Research Handbook on International Courts and Tribunals
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Research Handbook on International Courts and Tribunals

Edited by William A. Schabas and Shannonbrooke Murphy

This collection takes a thematic and interpretive, system-wide and inter-jurisdictional comparative approach to the debates and controversies related to the growth of international courts and tribunals. By providing a synthetic overview and critical analysis of these developments from a variety of perspectives, it both contextualizes and stimulates future research and practice in this rapidly developing field.
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Chapter 15: Infrastructure

Maria Varaki

Abstract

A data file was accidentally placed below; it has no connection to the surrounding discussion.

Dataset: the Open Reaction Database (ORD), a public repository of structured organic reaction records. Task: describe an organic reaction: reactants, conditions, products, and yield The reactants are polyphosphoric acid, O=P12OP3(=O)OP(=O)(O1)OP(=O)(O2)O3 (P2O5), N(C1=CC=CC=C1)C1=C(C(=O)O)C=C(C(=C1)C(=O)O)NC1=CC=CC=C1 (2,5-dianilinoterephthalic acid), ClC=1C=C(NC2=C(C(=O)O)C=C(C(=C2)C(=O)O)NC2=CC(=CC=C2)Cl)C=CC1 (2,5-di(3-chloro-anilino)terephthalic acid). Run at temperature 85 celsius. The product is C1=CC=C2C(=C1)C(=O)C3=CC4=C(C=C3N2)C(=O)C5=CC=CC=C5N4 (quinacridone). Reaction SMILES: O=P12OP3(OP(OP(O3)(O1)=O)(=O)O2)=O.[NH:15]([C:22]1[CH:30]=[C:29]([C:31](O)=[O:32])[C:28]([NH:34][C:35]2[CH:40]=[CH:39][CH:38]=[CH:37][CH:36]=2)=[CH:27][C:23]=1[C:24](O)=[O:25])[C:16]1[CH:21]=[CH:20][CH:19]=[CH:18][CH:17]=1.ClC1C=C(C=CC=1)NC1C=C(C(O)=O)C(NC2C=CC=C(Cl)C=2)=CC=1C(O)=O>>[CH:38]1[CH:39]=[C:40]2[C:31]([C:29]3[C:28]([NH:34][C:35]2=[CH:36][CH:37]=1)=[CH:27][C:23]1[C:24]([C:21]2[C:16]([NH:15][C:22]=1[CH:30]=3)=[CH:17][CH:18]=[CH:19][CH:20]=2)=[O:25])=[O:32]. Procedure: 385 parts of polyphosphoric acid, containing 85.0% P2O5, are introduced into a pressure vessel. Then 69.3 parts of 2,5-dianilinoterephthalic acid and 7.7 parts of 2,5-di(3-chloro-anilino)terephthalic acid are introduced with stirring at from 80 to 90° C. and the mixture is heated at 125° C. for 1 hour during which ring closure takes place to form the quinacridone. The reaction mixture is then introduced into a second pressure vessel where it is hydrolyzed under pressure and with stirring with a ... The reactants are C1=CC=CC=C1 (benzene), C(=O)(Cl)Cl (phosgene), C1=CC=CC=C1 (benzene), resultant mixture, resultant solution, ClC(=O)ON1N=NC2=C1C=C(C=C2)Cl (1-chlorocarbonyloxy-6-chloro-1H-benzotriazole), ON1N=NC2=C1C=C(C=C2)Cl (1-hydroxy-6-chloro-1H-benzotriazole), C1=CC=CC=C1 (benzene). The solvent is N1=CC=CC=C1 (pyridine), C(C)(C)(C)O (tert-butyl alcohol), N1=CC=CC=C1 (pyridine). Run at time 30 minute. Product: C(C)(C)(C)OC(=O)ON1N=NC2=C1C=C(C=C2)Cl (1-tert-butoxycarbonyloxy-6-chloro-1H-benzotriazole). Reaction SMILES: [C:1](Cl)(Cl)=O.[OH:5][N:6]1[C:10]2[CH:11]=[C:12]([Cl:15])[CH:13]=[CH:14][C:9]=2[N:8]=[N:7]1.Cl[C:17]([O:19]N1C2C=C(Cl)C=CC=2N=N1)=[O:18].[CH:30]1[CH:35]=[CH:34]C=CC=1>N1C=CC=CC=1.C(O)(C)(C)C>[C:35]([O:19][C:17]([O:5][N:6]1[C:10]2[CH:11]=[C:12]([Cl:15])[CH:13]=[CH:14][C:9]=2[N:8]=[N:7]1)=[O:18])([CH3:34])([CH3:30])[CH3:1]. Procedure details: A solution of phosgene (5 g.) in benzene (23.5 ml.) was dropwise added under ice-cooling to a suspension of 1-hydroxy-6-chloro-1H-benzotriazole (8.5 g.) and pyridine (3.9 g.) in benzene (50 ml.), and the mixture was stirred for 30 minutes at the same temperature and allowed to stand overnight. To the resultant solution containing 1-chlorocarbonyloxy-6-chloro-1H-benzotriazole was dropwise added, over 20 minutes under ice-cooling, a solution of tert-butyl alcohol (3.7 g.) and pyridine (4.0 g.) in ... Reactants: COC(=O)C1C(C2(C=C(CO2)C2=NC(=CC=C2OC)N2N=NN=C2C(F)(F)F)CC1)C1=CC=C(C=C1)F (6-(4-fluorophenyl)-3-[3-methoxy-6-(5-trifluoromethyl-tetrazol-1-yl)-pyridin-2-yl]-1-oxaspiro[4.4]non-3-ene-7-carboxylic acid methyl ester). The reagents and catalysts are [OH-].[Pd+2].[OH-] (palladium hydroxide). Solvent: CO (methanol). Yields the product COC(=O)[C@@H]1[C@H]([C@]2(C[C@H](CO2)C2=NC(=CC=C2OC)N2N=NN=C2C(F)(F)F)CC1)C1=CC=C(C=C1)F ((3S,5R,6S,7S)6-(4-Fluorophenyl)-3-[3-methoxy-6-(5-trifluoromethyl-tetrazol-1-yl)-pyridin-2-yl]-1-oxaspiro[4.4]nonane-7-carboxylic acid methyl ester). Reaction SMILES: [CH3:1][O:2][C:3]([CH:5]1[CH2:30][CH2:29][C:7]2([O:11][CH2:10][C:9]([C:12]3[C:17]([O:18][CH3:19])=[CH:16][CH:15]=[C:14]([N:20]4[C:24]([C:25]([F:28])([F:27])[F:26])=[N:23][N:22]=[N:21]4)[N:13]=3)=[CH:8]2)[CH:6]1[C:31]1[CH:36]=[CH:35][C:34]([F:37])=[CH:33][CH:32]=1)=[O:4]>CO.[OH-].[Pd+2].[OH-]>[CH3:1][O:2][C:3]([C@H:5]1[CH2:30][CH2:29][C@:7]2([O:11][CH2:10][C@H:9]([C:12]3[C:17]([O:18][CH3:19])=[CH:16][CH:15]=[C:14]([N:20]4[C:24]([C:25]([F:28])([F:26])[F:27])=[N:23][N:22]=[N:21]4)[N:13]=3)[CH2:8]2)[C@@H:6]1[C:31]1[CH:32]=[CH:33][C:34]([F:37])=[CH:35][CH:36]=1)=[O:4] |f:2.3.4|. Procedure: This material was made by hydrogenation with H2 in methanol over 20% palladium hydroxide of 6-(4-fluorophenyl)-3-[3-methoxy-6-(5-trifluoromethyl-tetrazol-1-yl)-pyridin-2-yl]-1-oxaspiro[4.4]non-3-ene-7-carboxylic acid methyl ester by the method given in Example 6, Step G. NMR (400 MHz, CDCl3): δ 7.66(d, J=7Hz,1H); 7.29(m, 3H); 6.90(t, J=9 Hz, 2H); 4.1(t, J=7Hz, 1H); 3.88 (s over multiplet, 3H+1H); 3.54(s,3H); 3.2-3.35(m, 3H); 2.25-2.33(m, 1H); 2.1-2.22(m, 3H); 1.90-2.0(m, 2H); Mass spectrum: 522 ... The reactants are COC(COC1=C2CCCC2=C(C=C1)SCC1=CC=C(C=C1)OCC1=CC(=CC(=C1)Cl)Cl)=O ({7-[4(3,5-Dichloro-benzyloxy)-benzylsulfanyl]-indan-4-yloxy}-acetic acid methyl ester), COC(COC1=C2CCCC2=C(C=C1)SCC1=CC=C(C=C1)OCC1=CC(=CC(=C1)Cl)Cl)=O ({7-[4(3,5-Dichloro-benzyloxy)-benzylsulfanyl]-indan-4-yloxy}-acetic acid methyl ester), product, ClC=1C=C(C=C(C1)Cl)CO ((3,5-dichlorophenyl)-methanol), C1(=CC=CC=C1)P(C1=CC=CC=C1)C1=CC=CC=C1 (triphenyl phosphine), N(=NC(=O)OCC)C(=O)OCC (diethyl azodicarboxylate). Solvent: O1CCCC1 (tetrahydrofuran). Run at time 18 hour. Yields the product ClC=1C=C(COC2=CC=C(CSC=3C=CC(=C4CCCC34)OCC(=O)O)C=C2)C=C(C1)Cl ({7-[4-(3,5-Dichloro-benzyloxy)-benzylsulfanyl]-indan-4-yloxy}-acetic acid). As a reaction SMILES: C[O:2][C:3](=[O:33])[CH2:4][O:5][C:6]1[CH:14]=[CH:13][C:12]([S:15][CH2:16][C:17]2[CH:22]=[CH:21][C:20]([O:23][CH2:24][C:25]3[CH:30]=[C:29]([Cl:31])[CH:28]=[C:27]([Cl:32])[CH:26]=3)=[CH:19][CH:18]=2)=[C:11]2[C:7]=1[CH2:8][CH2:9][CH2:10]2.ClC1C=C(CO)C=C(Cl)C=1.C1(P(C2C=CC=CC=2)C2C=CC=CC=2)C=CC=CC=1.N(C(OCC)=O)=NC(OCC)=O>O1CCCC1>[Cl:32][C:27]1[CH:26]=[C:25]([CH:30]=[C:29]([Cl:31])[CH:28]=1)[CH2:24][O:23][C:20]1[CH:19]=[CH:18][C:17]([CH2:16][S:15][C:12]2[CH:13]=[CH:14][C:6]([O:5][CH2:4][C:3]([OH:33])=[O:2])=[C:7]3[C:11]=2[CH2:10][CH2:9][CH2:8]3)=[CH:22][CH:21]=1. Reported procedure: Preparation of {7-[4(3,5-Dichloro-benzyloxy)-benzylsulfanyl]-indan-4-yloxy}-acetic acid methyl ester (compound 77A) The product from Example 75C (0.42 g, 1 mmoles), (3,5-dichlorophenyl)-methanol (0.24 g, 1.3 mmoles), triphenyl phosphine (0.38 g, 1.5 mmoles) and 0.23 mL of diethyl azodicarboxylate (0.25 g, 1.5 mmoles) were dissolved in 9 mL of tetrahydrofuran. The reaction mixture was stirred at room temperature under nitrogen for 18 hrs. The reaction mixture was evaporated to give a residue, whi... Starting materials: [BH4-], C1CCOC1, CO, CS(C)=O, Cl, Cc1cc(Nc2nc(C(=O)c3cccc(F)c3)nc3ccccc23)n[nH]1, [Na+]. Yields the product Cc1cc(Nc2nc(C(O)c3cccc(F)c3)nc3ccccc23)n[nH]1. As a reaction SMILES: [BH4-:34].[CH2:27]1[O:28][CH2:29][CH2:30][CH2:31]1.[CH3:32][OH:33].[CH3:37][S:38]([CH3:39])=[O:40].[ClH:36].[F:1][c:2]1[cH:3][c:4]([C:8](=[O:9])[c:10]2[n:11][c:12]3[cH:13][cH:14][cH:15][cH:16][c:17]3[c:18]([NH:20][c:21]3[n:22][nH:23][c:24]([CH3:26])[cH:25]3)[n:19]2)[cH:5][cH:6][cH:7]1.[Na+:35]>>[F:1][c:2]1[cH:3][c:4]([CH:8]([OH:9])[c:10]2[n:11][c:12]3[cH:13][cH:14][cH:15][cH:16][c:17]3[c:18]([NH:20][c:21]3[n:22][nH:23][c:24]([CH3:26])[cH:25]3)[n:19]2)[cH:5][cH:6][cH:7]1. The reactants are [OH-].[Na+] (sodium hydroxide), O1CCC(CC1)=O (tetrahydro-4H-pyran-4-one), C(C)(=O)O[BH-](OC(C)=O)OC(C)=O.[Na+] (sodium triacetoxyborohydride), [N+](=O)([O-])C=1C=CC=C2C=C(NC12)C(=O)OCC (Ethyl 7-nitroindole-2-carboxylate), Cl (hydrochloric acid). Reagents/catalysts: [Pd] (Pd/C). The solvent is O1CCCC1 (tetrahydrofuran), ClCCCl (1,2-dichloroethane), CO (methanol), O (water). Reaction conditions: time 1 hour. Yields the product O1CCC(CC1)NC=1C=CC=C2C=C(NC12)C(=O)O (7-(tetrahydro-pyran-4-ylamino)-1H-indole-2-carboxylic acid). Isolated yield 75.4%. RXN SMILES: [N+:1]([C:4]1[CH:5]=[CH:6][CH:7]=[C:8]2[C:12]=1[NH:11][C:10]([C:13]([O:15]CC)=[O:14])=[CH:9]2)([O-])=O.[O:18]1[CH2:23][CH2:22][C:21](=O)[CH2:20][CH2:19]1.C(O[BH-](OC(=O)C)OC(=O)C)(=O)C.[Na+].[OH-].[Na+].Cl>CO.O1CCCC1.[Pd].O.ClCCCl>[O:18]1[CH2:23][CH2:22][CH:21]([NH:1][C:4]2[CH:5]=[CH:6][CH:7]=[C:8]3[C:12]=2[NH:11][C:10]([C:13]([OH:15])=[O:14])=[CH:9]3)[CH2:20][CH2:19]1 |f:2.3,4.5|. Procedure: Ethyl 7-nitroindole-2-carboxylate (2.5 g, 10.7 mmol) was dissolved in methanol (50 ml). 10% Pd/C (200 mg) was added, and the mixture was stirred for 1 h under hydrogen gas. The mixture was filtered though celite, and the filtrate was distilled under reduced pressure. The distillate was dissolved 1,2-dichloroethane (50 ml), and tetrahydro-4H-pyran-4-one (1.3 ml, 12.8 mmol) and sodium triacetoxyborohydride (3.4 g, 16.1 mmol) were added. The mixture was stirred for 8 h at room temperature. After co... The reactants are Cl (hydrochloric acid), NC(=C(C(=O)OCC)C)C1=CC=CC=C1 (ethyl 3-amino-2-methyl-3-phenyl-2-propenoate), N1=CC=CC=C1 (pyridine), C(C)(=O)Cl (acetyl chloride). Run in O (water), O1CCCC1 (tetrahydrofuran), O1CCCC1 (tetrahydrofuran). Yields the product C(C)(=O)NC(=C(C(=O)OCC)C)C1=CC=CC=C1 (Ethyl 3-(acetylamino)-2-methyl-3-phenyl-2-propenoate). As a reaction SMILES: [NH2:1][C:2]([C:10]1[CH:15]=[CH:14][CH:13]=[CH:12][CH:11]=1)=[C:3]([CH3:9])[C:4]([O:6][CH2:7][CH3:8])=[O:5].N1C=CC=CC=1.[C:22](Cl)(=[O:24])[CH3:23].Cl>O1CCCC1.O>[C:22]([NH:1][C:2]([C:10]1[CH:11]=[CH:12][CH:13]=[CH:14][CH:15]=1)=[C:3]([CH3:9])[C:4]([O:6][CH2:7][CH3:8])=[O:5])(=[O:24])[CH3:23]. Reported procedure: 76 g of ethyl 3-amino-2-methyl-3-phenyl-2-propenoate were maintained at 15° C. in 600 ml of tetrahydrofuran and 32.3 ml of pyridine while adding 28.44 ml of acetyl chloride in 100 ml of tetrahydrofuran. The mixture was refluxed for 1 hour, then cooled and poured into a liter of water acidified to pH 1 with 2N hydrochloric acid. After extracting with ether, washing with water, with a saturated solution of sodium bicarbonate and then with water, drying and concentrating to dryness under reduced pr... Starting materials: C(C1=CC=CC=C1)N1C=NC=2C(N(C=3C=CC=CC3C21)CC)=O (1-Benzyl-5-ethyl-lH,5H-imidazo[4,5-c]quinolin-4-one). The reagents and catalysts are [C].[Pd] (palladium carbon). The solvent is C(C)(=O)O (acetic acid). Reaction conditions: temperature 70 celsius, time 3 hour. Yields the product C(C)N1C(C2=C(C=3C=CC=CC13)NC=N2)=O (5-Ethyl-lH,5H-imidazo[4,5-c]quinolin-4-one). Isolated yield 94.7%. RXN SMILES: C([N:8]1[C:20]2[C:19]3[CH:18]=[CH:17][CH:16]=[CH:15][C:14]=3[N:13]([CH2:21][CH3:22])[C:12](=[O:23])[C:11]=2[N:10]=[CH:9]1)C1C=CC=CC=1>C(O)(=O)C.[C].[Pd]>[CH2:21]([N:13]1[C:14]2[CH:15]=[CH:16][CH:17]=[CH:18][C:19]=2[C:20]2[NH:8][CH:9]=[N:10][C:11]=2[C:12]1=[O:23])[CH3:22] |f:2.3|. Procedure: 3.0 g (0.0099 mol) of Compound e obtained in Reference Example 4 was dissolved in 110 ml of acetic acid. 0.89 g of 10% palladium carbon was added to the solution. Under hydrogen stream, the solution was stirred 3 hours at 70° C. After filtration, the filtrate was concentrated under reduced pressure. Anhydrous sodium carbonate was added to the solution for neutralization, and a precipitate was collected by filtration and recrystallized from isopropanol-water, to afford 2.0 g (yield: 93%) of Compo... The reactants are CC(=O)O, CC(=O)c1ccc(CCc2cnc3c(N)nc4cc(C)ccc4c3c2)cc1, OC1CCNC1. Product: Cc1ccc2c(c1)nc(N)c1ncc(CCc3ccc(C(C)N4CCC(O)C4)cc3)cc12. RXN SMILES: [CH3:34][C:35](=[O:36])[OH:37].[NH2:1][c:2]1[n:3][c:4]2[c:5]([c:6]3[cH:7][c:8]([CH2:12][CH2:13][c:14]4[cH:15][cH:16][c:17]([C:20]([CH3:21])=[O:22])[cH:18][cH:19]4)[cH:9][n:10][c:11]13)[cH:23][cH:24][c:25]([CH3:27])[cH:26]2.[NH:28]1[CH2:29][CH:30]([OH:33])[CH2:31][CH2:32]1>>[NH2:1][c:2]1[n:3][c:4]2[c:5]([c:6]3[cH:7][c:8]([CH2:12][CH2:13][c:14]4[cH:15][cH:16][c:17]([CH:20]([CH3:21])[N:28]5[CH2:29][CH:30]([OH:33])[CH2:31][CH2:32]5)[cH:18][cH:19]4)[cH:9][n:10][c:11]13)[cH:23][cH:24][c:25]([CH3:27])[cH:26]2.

The unpredictable rise, during the last 20 years, of international dispute settlement mechanisms opened the academic Pandora’s box for both the disciplines of international law and international relations. Academic interest focused on the evolution and transformation of the various international tribunals, their diverse functionality, the limits of judicialization contrary to the flexibility of diplomatic action, the role of the international courts and tribunals in promoting a liberal ideology of the rule of law, their judicial impact on the ground and their quest for legitimacy and effectiveness. This latter scholarship also raised the phenomenon of uneven judicialization, or otherwise the parallel emergence of over-judicialization in some fields and regions and the lack of any dispute settlement system or of limited use in other areas of transaction and regions. Within that existing framework, this contribution will attempt to provide a critical overview of the particular phenomena, while at the same time addressing the emerging voices and initiatives for new tribunals covering other fields and regions. The question to be answered will be on the need and consequences for further judicialization in the broader area of the rule of law. KEYWORDS: judicialization, unevenness, proliferation, adjudication, liberalism, rule of law

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